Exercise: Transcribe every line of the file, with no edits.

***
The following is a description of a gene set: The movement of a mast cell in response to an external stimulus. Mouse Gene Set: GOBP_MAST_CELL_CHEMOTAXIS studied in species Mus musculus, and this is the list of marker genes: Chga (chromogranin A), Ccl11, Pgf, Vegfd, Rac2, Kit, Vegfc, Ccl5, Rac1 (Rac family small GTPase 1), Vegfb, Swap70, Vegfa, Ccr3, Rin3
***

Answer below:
The following is a description of a gene set: The movement of a mast cell in response to an external stimulus. Mouse Gene Set: GOBP_MAST_CELL_CHEMOTAXIS studied in species Mus musculus, and this is the list of marker genes: Chga (chromogranin A), Ccl11, Pgf, Vegfd, Rac2, Kit, Vegfc, Ccl5, Rac1 (Rac family small GTPase 1), Vegfb, Swap70, Vegfa, Ccr3, Rin3